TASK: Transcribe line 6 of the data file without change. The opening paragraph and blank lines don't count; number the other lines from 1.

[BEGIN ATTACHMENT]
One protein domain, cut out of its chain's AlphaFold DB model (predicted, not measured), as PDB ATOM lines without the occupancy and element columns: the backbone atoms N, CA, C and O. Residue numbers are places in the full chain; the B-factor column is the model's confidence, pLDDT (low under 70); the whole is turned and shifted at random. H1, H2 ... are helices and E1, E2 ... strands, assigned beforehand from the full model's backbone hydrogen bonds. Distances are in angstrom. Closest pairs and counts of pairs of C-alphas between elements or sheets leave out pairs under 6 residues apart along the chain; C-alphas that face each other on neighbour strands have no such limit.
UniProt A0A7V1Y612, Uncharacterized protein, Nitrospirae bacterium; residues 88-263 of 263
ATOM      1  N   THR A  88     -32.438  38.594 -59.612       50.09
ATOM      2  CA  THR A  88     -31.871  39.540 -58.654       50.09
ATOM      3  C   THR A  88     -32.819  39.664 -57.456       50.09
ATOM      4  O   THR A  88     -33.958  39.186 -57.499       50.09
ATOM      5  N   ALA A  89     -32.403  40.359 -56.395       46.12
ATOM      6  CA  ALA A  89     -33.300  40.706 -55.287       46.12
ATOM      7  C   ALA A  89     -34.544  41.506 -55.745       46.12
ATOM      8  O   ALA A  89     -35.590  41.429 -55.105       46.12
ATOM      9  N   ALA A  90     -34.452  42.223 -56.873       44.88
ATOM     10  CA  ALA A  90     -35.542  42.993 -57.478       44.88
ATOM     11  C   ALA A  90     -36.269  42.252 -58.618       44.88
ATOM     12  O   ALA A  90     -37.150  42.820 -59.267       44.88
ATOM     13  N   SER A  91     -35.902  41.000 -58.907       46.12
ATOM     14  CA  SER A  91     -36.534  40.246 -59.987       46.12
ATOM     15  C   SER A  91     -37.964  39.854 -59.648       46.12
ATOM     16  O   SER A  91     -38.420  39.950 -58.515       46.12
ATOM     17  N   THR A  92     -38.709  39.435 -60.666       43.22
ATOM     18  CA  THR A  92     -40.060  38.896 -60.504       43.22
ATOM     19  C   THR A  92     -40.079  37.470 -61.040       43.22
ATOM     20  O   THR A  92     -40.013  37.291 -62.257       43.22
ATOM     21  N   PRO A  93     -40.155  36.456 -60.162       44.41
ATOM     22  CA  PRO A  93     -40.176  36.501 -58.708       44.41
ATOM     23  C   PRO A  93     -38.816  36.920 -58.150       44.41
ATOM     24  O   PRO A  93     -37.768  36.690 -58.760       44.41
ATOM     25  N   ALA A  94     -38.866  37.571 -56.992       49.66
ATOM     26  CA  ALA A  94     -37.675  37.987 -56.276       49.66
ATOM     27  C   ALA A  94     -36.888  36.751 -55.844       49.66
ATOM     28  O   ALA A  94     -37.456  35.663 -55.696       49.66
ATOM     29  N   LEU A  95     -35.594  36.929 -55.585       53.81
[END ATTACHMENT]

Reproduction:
ATOM      5  N   ALA A  89     -32.403  40.359 -56.395       46.12